Stolen Identity Tax Refund Scheme in Georgia


Tamaica Hoskins, age 34


Montgomery, Alabama

What she did

Led a $4 million stolen identity refund scheme

How she did it

From 2011 through 2014, Hoskins and her co-conspirators obtained the stolen identities of some employees of a company in Columbus, Georgia and others from various sources. Through two fake tax businesses, Hoskins and a co-conspirator named Roberta Pyatt obtained two Electronic Filing Identification Numbers, as well as blank checks and other banking products from various financial institutions. They filed more than 1,000 false income tax returns using the stolen identities, and collected more than $4 million in tax refunds through U.S. Treasury checks, prepaid debit cards and bank accounts controlled by their fake tax offices. They printed refund checks in the names of their numerous identity theft victims using their blank check stock.

Some of the co-conspirators in Hoskin’s tax scheme approached Lashelia Alexander, an employee of a Walmart check cashing center, who agreed to cash more than $100,000 in fraudulent refund checks in exchange for a portion of the refunds.  Other checks were cashed at a variety of locations in Alabama and Georgia.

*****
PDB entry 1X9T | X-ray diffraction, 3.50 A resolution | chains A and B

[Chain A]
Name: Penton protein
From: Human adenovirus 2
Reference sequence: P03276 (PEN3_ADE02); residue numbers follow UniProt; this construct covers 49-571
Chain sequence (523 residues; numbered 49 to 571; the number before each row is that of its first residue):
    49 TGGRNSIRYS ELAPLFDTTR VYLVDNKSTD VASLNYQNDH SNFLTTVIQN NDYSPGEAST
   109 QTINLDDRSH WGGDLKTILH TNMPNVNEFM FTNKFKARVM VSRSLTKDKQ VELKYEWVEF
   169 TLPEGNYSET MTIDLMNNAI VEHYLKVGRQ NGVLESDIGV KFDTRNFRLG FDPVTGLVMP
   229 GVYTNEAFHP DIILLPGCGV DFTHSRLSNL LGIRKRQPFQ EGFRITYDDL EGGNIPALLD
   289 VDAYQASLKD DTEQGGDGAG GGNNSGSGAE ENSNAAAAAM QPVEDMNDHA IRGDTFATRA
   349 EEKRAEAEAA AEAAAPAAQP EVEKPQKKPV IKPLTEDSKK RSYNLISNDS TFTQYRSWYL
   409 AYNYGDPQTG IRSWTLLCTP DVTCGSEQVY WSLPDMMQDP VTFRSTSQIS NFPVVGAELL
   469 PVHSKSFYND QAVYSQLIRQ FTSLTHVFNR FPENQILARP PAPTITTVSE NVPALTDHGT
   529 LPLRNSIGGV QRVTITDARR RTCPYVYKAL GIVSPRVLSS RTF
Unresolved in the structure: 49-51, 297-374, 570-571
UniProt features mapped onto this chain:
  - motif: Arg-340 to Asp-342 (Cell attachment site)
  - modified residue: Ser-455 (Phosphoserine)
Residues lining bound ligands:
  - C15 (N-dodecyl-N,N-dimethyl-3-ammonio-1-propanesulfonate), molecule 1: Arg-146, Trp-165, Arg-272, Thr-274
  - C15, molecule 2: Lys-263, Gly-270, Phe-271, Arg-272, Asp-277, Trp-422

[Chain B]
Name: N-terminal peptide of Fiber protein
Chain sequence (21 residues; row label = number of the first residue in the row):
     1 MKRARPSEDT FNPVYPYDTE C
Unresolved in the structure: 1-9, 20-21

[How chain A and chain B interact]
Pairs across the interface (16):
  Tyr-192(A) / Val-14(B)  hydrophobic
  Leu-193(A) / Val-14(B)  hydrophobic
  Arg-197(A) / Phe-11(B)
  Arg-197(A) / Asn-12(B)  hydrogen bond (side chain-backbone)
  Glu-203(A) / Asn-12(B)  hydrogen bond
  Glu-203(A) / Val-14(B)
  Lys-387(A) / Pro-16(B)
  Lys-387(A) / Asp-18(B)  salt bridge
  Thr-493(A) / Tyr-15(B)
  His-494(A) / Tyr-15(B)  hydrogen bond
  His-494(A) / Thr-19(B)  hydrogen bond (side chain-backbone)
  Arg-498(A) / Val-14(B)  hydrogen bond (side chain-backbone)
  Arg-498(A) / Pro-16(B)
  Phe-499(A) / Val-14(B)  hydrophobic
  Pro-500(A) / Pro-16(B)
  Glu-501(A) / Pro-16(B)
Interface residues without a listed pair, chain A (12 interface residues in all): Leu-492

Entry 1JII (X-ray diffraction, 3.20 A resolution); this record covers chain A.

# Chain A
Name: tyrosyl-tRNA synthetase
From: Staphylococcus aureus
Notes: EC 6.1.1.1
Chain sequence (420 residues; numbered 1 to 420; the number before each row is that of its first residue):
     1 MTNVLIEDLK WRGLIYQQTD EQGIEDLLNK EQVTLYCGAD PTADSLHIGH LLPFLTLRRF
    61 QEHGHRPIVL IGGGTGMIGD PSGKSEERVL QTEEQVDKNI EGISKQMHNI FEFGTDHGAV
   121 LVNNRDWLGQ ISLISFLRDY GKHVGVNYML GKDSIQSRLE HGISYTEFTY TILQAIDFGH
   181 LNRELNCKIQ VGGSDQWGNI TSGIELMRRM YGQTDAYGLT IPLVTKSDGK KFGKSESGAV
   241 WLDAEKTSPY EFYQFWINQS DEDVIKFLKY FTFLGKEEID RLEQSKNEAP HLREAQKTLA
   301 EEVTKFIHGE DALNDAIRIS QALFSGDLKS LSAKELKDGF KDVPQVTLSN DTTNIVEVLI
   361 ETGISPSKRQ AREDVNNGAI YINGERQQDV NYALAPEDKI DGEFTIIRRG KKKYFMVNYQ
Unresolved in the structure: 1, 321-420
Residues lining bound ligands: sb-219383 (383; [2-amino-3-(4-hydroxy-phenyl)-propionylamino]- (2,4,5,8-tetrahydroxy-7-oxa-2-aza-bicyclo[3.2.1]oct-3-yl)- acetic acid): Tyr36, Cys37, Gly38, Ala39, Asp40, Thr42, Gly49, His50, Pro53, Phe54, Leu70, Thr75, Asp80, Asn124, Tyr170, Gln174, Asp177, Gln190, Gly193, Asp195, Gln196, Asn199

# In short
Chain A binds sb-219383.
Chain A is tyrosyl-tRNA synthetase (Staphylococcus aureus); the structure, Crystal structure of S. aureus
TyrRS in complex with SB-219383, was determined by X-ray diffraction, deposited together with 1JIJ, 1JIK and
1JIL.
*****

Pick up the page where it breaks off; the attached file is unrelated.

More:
The charges

Hoskins and her co-conspirators were charged with:
 Conspiracy to commit wire fraud under 18 U.S.C. 371
 Theft of public money under 18 U.S. Code 641
Aggravated identity theft under 18 U.S. Code 1028A

The sentence

Hoskins was sentenced to 12 years in prison and 3 three years of supervised release. She was also ordered to pay $1,082,842 in restitution from the proceeds of her illegal activities. Pyatt and Alexander received lesser sentences and were also ordered to pay restitution.

At sentencing, prosecutors read statements prepared by victims of the tax fraud ring. One said that the consequence of identity theft involves more than just the loss of your money – it puts an “emotional strain on every part of your life.”

Hoskins was also co-defendant in a $24 million stolen identity tax refund fraud ring that made it to #2 on the IRS’s Top Ten Identity Theft Prosecutions of 2015.